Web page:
It seems that it isn't only Microsoft CEO Steve Ballmer who believes that the cost of using open-source operating system Linux over commercial OSes is greatly underestimated.
Ballmer highlighted the costs of using cheaper software alternatives such as Linux and Sun Microsystems' StarOffice during a recent visit to Sydney. He considered them both to be "clones" of much superior Microsoft software and are expensive to maintain and support.
The criticism comes at a time when several Federal Government departments have begun deploying Linux in their back office, while several of the country's largest corporations are trialling both Linux and the StarOffice suite.
But analyst organisation Meta Group has come to the defence of its commercial vendor sponsors, claiming that Linux may be "free" but it certainly comes at a price.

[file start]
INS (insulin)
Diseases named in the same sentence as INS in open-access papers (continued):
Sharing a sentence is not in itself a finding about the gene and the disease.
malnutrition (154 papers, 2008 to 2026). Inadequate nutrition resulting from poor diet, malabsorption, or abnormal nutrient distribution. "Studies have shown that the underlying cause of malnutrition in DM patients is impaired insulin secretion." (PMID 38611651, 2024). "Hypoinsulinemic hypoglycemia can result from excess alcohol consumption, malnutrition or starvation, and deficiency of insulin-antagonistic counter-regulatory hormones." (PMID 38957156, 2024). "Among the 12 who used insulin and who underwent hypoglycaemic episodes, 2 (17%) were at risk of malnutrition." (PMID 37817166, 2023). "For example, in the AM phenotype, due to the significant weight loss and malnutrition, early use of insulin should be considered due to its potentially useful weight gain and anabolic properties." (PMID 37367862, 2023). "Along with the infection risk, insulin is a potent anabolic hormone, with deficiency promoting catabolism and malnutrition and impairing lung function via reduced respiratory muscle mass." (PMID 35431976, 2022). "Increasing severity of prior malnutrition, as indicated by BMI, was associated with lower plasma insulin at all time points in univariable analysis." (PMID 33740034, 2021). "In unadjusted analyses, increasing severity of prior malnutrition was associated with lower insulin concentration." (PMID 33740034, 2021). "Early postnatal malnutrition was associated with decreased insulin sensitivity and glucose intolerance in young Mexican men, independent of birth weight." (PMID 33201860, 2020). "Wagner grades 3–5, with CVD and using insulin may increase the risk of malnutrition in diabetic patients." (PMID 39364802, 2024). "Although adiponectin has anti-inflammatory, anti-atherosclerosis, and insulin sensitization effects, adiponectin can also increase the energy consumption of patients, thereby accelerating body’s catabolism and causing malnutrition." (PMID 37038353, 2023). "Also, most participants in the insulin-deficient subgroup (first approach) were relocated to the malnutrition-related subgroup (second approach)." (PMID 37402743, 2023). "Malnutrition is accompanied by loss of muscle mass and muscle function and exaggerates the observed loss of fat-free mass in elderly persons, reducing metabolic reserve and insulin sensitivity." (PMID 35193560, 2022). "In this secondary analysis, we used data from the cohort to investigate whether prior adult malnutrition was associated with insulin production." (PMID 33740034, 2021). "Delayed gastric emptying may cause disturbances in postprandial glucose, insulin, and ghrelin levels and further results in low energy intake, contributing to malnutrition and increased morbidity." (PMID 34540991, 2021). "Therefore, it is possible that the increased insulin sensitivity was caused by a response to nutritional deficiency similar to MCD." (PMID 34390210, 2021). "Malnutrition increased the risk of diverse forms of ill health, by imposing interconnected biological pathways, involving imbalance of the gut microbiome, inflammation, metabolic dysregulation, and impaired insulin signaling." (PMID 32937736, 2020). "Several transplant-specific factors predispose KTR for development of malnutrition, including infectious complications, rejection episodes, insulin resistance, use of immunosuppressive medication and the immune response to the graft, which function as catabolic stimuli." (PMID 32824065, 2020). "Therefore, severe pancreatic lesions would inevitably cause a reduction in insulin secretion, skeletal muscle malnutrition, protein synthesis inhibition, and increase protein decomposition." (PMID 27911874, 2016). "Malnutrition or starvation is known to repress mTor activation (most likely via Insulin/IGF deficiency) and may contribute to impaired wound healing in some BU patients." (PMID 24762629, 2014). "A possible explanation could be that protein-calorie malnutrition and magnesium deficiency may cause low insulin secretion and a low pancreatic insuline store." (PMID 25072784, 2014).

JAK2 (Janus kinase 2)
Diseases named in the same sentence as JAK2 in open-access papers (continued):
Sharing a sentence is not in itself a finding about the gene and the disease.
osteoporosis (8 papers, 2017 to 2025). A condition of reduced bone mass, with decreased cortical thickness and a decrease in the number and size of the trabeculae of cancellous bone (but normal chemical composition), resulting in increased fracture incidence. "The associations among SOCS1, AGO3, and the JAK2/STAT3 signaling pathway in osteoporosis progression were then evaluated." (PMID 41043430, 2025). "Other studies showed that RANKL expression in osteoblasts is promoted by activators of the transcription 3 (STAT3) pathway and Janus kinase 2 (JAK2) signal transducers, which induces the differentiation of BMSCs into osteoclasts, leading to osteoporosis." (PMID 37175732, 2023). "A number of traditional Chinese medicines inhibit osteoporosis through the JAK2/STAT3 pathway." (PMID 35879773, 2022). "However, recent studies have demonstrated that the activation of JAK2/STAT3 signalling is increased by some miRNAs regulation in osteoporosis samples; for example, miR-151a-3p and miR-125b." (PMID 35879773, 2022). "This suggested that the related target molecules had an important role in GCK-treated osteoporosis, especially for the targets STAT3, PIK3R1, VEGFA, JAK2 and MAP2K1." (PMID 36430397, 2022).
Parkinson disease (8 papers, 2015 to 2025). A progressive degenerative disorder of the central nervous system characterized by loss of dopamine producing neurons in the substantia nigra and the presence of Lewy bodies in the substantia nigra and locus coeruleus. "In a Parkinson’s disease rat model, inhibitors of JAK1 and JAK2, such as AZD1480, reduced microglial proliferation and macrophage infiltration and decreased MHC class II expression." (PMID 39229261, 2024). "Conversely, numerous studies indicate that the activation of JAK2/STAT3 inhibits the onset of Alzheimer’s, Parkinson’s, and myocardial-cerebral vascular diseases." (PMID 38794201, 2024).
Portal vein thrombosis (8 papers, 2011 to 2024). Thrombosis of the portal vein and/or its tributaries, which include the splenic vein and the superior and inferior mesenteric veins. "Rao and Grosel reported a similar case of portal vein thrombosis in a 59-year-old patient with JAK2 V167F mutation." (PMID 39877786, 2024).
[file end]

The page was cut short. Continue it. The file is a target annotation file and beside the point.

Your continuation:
"The heightened interest in Linux within the Asia-Pacific region is being driven by the belief that Linux is cheaper than Windows or Unix as a server operating system," said a recent Meta Group advisory bulletin.
"Although Linux itself is nominally free, its support and maintenance are not, and the OS is only about 3 per cent of total solution costs in enterprise applications."
The analyst group claims the one-time saving on licensing costs for the OS does not outweigh the costs involved with managing multiple operating systems.
"To avoid repeating the 1990s mistakes in comparing MVS (mainframe) and Unix total cost of ownership, IT organisations must ensure that they are comparing apples to apples," the report said.